Silent indicators do not send alerts. If you will check this checkbox - indicator will not send neither false positives nor real alerts. Use it with caution.

Location-specific checks

For active indicators (e.g. sslcert, http status, ping) you may specify Country/City/Sensor name . If tests are not reliable from France, you may decide to use tests from Germany for example.

Retry schedule

Active tests sometimes may fail because of short-time network problems. This is very rarely, but if you have hundreds of indicators - at least one of them may fail every few days. Instead of manually rechecking each alert, why not to make okerr do this?

Configure retry schedule like this: “30s 5min”. Now, if check will fail, it will be repeated in 30 seconds. If it will fail again - it will be repeated in 5 minutes. And only if all retry schedule passed and failed - indicator will switch to ERR and send alerts. If you dont want to be alerted about short-time problems you will not.

Each next retry performed by other sensor (if possible), not the one which failed previous check.

Logical indicators

This is very powerful feature of okerr. Logical indicator has state defined by logical expression based on current project (indicators) status. You may set some usual indicators silent (they are called bottom-level indicators) and create logical (upper-level indicator) to watch them.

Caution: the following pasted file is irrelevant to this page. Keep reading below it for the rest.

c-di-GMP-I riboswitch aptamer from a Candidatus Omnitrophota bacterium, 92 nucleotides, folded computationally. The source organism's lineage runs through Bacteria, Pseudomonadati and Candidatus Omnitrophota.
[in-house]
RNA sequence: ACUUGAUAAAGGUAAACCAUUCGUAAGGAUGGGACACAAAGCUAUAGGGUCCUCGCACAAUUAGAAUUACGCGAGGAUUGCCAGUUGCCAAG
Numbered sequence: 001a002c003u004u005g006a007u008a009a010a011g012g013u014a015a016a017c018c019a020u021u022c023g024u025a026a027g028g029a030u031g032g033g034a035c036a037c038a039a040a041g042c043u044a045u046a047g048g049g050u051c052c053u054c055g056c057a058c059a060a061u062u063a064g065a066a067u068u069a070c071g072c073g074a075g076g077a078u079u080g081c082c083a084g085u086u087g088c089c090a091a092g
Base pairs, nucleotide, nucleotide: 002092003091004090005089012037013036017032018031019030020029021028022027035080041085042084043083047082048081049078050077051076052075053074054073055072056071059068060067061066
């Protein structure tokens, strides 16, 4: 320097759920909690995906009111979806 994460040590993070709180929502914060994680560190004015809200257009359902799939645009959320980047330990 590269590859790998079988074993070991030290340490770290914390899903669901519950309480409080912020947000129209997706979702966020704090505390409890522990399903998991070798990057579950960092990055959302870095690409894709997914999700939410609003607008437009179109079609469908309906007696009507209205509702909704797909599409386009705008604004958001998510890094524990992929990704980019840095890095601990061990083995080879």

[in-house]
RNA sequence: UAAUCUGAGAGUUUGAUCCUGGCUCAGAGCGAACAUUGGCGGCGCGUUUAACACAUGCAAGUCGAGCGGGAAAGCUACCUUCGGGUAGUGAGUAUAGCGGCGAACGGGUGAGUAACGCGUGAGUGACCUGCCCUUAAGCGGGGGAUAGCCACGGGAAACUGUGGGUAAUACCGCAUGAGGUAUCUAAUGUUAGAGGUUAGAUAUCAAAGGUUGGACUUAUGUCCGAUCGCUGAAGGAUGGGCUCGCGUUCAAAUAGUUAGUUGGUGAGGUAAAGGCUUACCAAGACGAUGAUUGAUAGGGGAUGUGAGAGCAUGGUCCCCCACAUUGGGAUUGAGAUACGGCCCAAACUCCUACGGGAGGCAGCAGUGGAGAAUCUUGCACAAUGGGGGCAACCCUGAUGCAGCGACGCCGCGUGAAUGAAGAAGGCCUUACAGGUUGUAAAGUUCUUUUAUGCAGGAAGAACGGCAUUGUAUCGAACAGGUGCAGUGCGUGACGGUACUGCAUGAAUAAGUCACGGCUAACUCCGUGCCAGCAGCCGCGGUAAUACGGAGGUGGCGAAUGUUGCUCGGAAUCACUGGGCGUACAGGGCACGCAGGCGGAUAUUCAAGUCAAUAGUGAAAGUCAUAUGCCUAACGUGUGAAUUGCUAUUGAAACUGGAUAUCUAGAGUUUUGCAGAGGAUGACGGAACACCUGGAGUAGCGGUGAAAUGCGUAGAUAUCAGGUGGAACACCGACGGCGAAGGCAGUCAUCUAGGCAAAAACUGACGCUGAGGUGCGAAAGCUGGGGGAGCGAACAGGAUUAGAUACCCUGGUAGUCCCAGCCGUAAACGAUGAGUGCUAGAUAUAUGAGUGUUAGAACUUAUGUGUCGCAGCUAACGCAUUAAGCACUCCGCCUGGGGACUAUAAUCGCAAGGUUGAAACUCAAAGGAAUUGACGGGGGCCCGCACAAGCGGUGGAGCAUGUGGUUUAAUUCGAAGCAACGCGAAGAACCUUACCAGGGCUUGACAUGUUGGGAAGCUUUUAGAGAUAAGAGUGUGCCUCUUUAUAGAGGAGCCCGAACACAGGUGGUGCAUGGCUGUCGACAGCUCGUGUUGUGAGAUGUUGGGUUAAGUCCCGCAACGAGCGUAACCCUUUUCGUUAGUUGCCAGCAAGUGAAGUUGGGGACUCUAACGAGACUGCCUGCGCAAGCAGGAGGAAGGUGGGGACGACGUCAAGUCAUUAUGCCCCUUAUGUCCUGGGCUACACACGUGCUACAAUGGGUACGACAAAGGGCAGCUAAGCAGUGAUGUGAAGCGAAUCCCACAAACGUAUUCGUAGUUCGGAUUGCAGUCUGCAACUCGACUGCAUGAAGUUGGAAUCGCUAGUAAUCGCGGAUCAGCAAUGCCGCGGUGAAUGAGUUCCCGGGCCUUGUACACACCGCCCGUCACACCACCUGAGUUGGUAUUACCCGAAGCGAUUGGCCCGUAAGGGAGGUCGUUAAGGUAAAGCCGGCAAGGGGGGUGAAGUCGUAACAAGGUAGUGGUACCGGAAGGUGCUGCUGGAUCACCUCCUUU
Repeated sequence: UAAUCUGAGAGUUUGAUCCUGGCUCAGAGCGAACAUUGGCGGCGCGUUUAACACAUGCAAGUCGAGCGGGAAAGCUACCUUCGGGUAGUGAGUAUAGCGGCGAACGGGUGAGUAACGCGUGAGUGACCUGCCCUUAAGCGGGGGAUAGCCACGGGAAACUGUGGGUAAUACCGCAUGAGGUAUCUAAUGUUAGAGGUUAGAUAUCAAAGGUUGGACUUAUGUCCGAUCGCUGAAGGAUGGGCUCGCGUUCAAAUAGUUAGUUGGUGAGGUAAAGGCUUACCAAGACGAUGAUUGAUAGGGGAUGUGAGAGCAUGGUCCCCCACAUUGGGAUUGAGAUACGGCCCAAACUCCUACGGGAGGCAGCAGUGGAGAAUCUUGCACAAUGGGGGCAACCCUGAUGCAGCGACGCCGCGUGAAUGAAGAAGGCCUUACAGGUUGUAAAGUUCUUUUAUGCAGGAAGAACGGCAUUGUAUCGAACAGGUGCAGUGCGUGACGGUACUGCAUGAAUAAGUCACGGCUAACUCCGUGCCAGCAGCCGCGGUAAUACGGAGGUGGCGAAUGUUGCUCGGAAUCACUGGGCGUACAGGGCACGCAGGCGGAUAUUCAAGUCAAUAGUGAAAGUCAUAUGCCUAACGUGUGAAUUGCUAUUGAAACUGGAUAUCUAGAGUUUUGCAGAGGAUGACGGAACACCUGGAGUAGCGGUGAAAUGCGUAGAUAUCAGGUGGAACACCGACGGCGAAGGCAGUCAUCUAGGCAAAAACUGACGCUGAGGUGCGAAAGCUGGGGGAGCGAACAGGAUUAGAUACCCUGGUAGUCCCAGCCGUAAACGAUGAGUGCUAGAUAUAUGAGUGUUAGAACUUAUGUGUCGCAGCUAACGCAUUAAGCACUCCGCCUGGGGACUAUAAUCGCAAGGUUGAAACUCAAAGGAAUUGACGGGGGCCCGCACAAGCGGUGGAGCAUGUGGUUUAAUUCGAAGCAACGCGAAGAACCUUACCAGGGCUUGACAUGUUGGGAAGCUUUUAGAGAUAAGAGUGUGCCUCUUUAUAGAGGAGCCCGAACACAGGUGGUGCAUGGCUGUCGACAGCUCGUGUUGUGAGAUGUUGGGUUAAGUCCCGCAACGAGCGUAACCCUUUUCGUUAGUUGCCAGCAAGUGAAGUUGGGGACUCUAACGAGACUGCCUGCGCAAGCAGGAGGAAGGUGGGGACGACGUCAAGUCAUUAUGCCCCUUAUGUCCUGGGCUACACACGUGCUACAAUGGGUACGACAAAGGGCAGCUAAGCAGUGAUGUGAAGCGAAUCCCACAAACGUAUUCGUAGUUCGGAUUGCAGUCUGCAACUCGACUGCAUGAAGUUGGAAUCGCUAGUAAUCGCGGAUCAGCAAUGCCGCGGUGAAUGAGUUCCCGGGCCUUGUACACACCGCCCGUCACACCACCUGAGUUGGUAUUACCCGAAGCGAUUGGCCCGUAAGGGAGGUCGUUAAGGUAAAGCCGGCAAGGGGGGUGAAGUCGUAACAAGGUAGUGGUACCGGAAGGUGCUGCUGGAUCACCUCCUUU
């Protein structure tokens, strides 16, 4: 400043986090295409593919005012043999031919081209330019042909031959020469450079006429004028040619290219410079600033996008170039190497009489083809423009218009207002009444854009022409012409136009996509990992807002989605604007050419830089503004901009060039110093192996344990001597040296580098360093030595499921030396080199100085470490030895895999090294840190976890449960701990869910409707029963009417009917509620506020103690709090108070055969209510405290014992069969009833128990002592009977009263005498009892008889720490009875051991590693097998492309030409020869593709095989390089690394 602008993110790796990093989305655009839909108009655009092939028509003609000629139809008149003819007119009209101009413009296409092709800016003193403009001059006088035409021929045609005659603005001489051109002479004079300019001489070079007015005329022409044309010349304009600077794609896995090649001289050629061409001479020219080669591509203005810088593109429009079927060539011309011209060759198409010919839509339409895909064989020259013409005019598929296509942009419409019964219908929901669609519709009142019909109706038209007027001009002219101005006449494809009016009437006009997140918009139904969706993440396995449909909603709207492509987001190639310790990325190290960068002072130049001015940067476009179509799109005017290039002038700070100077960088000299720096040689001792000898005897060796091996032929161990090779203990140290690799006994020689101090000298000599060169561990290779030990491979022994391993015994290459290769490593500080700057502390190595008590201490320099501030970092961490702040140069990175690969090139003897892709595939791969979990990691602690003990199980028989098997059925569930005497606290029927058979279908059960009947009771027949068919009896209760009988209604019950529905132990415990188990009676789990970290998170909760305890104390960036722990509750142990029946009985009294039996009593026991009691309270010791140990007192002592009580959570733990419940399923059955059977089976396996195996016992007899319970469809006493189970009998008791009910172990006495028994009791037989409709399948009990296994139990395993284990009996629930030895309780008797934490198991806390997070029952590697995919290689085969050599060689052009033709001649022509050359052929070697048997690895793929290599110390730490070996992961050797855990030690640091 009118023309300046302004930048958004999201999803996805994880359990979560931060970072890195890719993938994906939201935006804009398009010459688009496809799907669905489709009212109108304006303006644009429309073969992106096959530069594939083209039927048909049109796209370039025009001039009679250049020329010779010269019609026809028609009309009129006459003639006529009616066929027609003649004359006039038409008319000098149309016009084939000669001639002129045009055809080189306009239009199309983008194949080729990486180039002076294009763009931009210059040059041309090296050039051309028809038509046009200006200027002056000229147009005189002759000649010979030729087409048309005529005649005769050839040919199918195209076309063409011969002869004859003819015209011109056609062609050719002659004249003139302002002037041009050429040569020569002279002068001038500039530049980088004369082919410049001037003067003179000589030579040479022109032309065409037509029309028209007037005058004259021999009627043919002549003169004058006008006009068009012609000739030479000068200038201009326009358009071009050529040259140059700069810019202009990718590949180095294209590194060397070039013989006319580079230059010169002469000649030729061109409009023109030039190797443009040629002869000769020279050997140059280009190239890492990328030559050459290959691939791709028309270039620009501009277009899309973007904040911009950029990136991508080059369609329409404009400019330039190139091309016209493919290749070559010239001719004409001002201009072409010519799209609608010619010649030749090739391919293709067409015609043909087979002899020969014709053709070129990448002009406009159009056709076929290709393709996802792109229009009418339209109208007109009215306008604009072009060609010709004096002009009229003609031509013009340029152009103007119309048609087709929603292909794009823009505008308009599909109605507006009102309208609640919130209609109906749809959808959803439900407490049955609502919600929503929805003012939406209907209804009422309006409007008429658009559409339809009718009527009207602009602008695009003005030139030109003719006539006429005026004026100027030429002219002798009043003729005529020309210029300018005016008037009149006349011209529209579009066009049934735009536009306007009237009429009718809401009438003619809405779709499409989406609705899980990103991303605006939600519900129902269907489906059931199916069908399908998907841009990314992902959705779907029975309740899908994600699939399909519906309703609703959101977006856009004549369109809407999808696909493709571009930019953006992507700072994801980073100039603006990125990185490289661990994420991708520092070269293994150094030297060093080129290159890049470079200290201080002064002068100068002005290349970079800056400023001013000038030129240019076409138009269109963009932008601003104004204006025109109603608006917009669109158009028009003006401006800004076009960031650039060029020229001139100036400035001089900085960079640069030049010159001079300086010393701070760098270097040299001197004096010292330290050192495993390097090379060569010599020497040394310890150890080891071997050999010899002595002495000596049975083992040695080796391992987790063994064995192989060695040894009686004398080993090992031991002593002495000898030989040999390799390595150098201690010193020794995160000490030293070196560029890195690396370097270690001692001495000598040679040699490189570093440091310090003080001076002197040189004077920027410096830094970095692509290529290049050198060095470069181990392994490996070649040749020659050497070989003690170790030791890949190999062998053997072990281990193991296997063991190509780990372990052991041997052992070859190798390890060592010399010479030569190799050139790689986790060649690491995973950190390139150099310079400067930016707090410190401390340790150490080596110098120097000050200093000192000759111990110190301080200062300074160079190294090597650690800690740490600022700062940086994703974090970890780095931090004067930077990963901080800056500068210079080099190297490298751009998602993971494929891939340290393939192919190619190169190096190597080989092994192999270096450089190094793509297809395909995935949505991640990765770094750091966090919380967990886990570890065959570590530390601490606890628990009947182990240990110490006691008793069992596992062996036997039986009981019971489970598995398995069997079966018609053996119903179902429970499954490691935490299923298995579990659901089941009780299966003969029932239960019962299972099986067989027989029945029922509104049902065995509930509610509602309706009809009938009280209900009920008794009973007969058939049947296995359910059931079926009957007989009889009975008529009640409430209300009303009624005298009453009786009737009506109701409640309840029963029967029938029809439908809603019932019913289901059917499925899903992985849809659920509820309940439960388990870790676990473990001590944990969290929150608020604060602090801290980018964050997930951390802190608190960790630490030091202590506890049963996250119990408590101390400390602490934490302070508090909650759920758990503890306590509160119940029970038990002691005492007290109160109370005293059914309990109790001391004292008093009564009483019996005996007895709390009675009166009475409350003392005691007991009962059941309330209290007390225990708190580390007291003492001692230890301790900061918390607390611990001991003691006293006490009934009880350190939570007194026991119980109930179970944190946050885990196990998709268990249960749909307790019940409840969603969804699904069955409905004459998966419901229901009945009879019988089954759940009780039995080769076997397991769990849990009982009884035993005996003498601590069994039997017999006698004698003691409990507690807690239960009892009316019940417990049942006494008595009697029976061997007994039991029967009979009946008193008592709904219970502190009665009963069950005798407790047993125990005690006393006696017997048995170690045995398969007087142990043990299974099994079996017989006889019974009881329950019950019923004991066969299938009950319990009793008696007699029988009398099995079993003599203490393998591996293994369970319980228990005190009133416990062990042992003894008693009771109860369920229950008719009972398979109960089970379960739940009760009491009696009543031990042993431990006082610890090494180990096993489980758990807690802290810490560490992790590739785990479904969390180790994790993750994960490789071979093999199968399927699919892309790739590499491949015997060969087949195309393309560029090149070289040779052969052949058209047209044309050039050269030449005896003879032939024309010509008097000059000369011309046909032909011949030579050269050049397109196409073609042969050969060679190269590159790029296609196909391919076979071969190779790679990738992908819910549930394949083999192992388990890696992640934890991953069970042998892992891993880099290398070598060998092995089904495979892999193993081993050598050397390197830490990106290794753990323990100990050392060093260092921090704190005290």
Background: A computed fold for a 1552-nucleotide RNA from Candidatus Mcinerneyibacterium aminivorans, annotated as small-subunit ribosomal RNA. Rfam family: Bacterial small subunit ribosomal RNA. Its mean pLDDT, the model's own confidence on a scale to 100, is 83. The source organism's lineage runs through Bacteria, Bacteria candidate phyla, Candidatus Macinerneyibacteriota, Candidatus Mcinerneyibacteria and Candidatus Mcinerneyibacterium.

Example 1: Suppress short-time errors (’flapping’). Server Load Average is very low usually, you have limit to 1.0, but sometimes (e.g. when you compile large software projects) it may go over 5. But then, in 20 minutes it returns to normal value, no need to ‘repair’ anything. You may silent this indicator, it will switch to ERR when you have high LA, but will not send alerts. Then you configure logical indicator to send alert if bottom-level indicator has ‘ERR’ stage for longer then 20 minutes. Now, if high LA stays for short time - you dont get false positive, but if it stays for long time - you get alert and inspect situation.

Example 2: Scheduled problem. You have few servers and sysadmins sometimes need to do something with it, sometimes shutting off services or whole servers. You have designed two ‘safe hours’ from 03:00 to 05:00, this is time when downtime is less painful for business and sysadmins can do anything on that time. And you dont want to get alerts if server is down between 03:00-05:00. Now, you can make that indicators silent, and configure one logical indicators for all of them, it will alert only if at least one indicator failed and current time not in safe range.